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The Doors - Alive, She Cried CD (album) cover


The Doors



3.33 | 52 ratings

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3 stars CAUTION This album has been included on the double CD "In Concert" (released in 1995). If you are interested in The Doors, this is the one you need. "Alive, She Cried" although being a fragment of it, is still a valuable recording. It can be found in the CD format, but it is very expensive. My recommendation therefore is only to bother with "In Concert". This live album is made of several recordings. Actually, the reason it took so long to put these on the market, was not a marketing tool to help the sales of the book "The Doors" by Danny Sugerman (one of their former manager). The surviving trio knew about those tapes but could never found them. They offered a (financial) reward to several storage facilities to eventually find them. And they did. The tapes were actually wrongly labelled and therefore nobody put attention to these for a very long time (almost fifteen years). About dubbing, here is what Ray will say : "We fixed a few glaring errors. There were a few F chords when there should have been G chords on my part ... "whoops" ... "look out there, hold it" ... Inebriation takes over when you're on stage and sometimes you don't quite hit the right chord ... so that's the only thing we did ... correct some glaring errors". This album opens with "Gloria". The rock anthem from the band "Them". Krieger recalls about the date : "Late '66 before we really made an album or anything and then ... so what happened was we were doing a show in L.A. at the Aquarius Theater at our soundcheck. We were gonna record the show you know, so at the soundcheck we ended up doing "Gloria" and that's where this cut came from. I only have one source from a concert at the Aquarius (excellent sound by the way) but it dates from 1969, so I do not know about the one Krieger is referring to. About "Them", he will add : "Well, we played the Whiskey-A-Go-Go with Them when Van Morrison was still with Them, and one night at, I think it was the last night of the gig, we all got pretty soused and we ended up all getting on stage together and playing "Gloria". It's too bad nobody taped it". Lyrics from this song are rather sexual-oriented (you can read more about them in my review of "In Concert". This version of The Doors is very good and fits perfectly with their repertoire. The version of "Light My Fire" is really brilliant (clocking at almost ten minutes, which according to Ray is the longest available. He said : ""Light My Fire". The longest version of "Light My Fire" - 10 minutes; 9 minutes and 51 seconds worth of music. Jim does "The Graveyard Poem" in there ... A great moment of rock music. "You Make Real" is a great and violent rock song (almost punkish during the first part). The rhythm is tuely rocking like hell. It is a confirmation (if needed) how great the band was on stage. There is no comparison with the studio version available on "Morrison Hotel" which sounded like an old revival song.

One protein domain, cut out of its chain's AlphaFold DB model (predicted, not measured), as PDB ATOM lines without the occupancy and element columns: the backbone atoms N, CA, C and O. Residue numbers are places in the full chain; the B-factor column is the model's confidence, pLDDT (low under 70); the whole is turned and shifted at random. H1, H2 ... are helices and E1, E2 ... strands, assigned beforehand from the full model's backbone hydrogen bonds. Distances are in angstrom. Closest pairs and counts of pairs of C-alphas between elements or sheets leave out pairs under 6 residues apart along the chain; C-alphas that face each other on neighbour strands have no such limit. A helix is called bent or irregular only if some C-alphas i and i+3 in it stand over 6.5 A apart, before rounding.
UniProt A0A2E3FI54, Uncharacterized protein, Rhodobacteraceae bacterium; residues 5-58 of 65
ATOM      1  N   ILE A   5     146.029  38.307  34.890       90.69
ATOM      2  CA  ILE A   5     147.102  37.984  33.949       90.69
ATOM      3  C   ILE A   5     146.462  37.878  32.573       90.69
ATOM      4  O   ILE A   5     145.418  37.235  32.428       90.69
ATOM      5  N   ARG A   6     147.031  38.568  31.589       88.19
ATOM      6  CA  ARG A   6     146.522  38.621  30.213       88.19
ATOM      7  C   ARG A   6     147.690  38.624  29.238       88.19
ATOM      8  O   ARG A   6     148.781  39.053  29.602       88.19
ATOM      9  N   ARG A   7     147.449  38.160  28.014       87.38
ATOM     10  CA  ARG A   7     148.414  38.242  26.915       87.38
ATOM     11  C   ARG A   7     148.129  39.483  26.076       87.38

"Texas Radio and the Big Beat" featured here, is an earlier release of the track from their last album "L.A. Woman". As Krieger will mention in an interview (1983), this might well be their first ever recordings of that song (1968). It will evolve quite a bit till 1971 to give birth to the full track as we know it.

"Love Me Two Times" was recorded for a TV live session (in Denmark). During the same interview I already have referred to, Ray will add : "Yeah, it's live from TV. They were filming it and recording it at the same time" while Robbie recalls :"It's ten o'clock in the morning. No people there. It's quite odd really".

"Little Red Rooster" is a cover version from a song written by Willie Dixon (Led Zep will also cover a few of his songs). It will be performed with the folk singer John B. Sebastian (which I know only from his Woodstock appearence). This song is a heavy bluesy one : with sliding guitar, harmonica and tutti quanti. Like early Led Zep bluesy ones (not talking about their own like "Since I've Been Loving You" of course) have never been my cup of tea. Same feeling with one. Still, Manzarek adds some nice keyboards here, which makes this track a little more bearable. This track was recorded at Felt Forum, New York (no dates provided).

The album closes with "Moonlight Drive". This version is also rather different from the studio recording ("Strange Days"). Almost double in lenght. The slide guitar effects are more in the foreground and the piano sound has been replaced by the typical organ sound. Nice though.

Three stars for this good document.

ZowieZiggy | 3/5 |


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